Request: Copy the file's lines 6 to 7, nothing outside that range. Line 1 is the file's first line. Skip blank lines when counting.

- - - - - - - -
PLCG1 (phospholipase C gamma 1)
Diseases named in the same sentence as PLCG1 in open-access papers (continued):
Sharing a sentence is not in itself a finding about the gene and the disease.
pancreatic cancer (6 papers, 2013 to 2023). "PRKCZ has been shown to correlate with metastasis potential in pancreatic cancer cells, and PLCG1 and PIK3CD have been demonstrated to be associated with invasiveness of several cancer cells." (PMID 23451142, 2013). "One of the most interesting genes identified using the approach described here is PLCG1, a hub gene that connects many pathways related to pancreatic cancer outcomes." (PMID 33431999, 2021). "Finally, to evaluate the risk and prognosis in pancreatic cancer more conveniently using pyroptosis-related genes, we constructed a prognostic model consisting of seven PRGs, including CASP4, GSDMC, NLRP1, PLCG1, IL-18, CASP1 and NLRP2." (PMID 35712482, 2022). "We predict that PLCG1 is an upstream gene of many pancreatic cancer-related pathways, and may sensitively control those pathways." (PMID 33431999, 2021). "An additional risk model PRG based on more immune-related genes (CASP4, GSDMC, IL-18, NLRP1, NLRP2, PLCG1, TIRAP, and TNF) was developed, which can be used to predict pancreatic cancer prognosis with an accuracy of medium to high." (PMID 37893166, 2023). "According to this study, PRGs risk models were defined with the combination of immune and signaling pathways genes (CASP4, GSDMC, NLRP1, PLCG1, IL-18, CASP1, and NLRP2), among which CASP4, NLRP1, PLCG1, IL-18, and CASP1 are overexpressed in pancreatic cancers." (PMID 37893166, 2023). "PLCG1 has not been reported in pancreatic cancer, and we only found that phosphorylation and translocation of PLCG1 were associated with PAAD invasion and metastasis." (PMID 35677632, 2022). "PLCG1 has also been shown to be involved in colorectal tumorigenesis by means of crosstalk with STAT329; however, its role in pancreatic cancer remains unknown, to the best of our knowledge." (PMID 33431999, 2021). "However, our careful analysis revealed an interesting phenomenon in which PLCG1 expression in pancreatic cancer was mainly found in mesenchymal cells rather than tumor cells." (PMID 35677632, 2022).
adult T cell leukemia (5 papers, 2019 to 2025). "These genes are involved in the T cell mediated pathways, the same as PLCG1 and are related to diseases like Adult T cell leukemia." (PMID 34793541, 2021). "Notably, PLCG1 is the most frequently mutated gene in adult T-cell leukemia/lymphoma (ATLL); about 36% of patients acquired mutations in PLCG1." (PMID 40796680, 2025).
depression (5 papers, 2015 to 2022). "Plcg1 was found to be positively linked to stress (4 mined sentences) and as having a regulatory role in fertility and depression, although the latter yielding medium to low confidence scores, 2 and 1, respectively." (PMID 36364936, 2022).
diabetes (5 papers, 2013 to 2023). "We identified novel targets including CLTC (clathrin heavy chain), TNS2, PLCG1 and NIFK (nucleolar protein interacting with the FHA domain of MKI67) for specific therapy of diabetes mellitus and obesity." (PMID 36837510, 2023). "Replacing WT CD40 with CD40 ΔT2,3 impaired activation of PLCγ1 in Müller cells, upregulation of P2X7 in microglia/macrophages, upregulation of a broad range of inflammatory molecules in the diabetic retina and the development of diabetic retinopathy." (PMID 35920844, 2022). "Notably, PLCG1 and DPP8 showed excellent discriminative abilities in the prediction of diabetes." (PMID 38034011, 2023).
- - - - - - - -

depression (5 papers, 2015 to 2022). "Plcg1 was found to be positively linked to stress (4 mined sentences) and as having a regulatory role in fertility and depression, although the latter yielding medium to low confidence scores, 2 and 1, respectively." (PMID 36364936, 2022).
diabetes (5 papers, 2013 to 2023). "We identified novel targets including CLTC (clathrin heavy chain), TNS2, PLCG1 and NIFK (nucleolar protein interacting with the FHA domain of MKI67) for specific therapy of diabetes mellitus and obesity." (PMID 36837510, 2023). "Replacing WT CD40 with CD40 ΔT2,3 impaired activation of PLCγ1 in Müller cells, upregulation of P2X7 in microglia/macrophages, upregulation of a broad range of inflammatory molecules in the diabetic retina and the development of diabetic retinopathy." (PMID 35920844, 2022). "Notably, PLCG1 and DPP8 showed excellent discriminative abilities in the prediction of diabetes." (PMID 38034011, 2023).